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Poll: new species?
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retarted eel.

#1
ok, i wana know if ive descuvered a new species.

me and a mate were walking threw a drain, it was a tunnel and we were about 2-3km in. we were getting closer to the beach where we beleive the drain ends but we were forced to stop exploring because the water level had covered the drain ffrom one wall the the other forcing us to stop.

when we got the the furthest part of the drain we could, we saw these eels in the water. these eels were compleatly white and i have never seen an eel that was white before and that maby they had evolved to live in the pitch black darkness.

please help me find out what type of eels these were or tell me if i found a new species!

cheers, this may sounds kinda dumb but im interested but cant seam to find any help on the internet. also im in n.s.w australia just so we dont start saying they were mexican eels. Big Grin

ty <3
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#2
Unless it is actually dangerous to walk in that drain (what, according to the applicable cliché, most probably wouldn't keep any Australian from doing it anyway) I'd suggest you go back in and take a picture of the eel.

Geez, you live in the continent with the highest density of deadly poisonous creatures, and you go explore some weird drain in pitch dark? o.O
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#3
Mexican eels FTW!

Jokes aside; complete lack of sunlight will result in lack of pigmentation in many species. An earlier generation of those eels may have swam in there during high-tide and gotten isolated as the tide went down. i don't want to get Your hopes up, but environmental isolation can lead to new species, too, so, saddle up your bikesheds and gallop to your local eeler-dealer (or marine biologist, ideally) and present them with your find. i'm sure they have an open ear.

Oh, and keep us updated about this exciting adventure!

(12-13-2010, 10:55 AM)Halogene Wrote: Geez, you live in the continent with the highest density of deadly poisonous creatures, and you go explore some weird drain in pitch dark? o.O
You would, too! Big Grin
4m038105 - Be the change.
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#4
(12-13-2010, 11:10 AM)The mysterious Mr. 4m Wrote:
(12-13-2010, 10:55 AM)Halogene Wrote: Geez, you live in the continent with the highest density of deadly poisonous creatures, and you go explore some weird drain in pitch dark? o.O
You would, too! Big Grin
Yes, but I am crazy and don't measure other people at my standards. :oP

Nice signature.


Wait, what?
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#5
we had a touch so we could see. it was a preaty amazing exploration though with many things on the way.

about half an hour into the trip we found a tree still with leaves on it wedged onto a pipe trapping it.

and there were about 500 cockroaches on the pipe making it a scary pipe to crawl under.

also there wouldnt have been any poisenes thins in that drain other then red-back spiders. there wouldnt be any snakes in there.
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#6
... Wrote:we had a touch so we could see.

Ewwww.

... Wrote:also there wouldnt have been any poisenes thins in that drain other then red-back spiders.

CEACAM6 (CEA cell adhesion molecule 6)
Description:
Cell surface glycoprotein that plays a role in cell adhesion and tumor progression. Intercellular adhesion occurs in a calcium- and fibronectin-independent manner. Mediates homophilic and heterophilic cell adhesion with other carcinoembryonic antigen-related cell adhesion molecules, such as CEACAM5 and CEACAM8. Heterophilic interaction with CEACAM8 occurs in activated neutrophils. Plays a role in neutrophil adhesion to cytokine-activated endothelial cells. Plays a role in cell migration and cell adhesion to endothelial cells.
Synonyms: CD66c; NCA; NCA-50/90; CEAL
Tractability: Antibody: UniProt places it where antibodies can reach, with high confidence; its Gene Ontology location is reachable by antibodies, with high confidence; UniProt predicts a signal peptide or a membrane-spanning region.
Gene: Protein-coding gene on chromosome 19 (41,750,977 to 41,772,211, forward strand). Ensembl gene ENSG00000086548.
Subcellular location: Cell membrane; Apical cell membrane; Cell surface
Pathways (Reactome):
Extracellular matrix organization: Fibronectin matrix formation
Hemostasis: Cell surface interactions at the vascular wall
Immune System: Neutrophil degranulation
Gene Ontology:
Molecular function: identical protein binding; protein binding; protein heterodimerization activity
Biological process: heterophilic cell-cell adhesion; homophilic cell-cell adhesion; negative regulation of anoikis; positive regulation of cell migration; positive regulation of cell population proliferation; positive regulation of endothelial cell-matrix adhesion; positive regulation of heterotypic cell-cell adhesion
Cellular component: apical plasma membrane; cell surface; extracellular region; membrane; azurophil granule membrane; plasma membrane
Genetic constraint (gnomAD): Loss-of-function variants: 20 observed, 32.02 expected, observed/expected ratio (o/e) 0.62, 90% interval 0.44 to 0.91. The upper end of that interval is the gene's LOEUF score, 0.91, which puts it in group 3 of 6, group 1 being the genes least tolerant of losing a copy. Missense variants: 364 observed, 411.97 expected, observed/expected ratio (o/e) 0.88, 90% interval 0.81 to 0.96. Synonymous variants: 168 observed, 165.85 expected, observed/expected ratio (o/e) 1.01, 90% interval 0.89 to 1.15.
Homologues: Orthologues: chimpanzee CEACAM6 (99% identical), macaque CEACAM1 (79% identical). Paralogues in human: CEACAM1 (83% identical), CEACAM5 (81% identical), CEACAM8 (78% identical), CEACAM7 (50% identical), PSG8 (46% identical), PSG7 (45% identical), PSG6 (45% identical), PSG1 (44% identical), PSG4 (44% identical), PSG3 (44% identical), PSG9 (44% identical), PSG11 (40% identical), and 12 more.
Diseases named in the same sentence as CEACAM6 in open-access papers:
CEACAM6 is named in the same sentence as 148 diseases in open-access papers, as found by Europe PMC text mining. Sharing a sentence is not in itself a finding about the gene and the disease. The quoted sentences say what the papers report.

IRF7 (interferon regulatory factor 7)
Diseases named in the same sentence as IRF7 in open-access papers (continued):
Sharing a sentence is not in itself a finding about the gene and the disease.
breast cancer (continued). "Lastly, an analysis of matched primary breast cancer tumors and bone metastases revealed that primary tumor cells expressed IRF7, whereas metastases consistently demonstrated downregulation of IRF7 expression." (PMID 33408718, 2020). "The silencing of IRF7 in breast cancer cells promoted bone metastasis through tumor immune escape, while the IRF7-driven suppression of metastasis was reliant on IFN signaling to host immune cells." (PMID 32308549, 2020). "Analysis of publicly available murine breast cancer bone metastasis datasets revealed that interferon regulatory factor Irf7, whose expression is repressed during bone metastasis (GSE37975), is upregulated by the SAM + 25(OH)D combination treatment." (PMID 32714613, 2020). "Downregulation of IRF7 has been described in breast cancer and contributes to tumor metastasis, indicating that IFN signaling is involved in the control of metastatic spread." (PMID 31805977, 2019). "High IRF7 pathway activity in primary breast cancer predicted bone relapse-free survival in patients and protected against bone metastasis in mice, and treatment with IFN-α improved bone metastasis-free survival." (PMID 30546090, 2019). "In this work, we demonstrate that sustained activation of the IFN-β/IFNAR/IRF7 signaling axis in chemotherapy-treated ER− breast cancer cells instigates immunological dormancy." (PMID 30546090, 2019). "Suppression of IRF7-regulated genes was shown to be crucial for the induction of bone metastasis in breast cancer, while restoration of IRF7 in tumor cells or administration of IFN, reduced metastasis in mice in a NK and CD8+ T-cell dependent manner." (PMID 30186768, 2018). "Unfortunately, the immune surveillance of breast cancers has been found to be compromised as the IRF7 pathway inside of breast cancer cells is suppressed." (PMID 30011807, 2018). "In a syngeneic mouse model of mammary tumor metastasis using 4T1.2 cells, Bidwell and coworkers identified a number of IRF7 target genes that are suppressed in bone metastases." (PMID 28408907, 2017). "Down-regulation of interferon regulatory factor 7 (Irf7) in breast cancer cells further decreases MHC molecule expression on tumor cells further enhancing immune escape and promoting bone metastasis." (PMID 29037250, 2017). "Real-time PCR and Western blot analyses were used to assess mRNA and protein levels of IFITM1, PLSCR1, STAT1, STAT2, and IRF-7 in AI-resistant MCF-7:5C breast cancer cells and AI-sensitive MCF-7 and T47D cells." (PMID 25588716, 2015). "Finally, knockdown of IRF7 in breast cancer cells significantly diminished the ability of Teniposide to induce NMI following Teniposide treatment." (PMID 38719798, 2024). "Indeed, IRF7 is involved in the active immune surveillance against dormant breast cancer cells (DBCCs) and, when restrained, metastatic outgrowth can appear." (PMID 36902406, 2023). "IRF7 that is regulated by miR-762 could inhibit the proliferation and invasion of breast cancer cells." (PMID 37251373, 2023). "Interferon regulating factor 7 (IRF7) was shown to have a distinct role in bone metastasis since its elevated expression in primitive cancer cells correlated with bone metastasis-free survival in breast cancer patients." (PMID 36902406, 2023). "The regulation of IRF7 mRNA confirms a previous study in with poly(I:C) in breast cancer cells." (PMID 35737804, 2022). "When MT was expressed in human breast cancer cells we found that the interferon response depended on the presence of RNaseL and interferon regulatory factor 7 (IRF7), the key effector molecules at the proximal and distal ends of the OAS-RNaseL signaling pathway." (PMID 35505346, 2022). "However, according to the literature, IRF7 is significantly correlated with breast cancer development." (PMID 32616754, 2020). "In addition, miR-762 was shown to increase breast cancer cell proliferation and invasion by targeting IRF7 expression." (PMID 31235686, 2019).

Hehe, sort of like that itsy-bitsy spider rhyme but with retarded eels. This could make a good movie Big Grin

"Retarded Eeels in teh Tubes Pipes"
Coming this summer to a pitch black storm water drain near you.
[Image: vN3NkMA]
(Idea stolen from Mr. Bougo. Hehehehe)
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#7
(12-13-2010, 11:10 AM)The mysterious Mr. 4m Wrote: Mexican eels FTW!

Jokes aside; complete lack of sunlight will result in lack of pigmentation in many species. An earlier generation of those eels may have swam in there during high-tide and gotten isolated as the tide went down. i don't want to get Your hopes up, but environmental isolation can lead to new species, too, so, saddle up your bikesheds and gallop to your local eeler-dealer (or marine biologist, ideally) and present them with your find. i'm sure they have an open ear.

Oh, and keep us updated about this exciting adventure!

(12-13-2010, 10:55 AM)Halogene Wrote: Geez, you live in the continent with the highest density of deadly poisonous creatures, and you go explore some weird drain in pitch dark? o.O
You would, too! Big Grin

I think people are far more dangerous than snakes and spiders. I haven't had much difficulty taking down a black widow, brown recluse, or a dime a dozen copperheads (truly annoying, because they ALWAYS try to attack you) when I've gone camping. I have however on many occasions have had to run from somebody out to beat the hell out of me and have almost always walked away about as messed up as my attacker in a fist fight though.
ECKZBAWKZ HUGE LIST OF ACHIEVEMENTS GOES HERE....


Oh wait.
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#8
(12-14-2010, 08:04 PM)Lee_Stricklin Wrote:
(12-13-2010, 11:10 AM)The mysterious Mr. 4m Wrote: Mexican eels FTW!

Jokes aside; complete lack of sunlight will result in lack of pigmentation in many species. An earlier generation of those eels may have swam in there during high-tide and gotten isolated as the tide went down. i don't want to get Your hopes up, but environmental isolation can lead to new species, too, so, saddle up your bikesheds and gallop to your local eeler-dealer (or marine biologist, ideally) and present them with your find. i'm sure they have an open ear.

Oh, and keep us updated about this exciting adventure!

(12-13-2010, 10:55 AM)Halogene Wrote: Geez, you live in the continent with the highest density of deadly poisonous creatures, and you go explore some weird drain in pitch dark? o.O
You would, too! Big Grin

I think people are far more dangerous than snakes and spiders. I haven't had much difficulty taking down a black widow, brown recluse, or a dime a dozen copperheads (truly annoying, because they ALWAYS try to attack you) when I've gone camping. I have however on many occasions have had to run from somebody out to beat the hell out of me and have almost always walked away about as messed up as my attacker in a fist fight though.

omg people attack you!!!
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#9
(12-14-2010, 08:04 PM)Lee_Stricklin Wrote: I think people are far more dangerous than snakes and spiders. I haven't had much difficulty taking down a black widow, brown recluse, or a dime a dozen copperheads (truly annoying, because they ALWAYS try to attack you) when I've gone camping. I have however on many occasions have had to run from somebody out to beat the hell out of me and have almost always walked away about as messed up as my attacker in a fist fight though.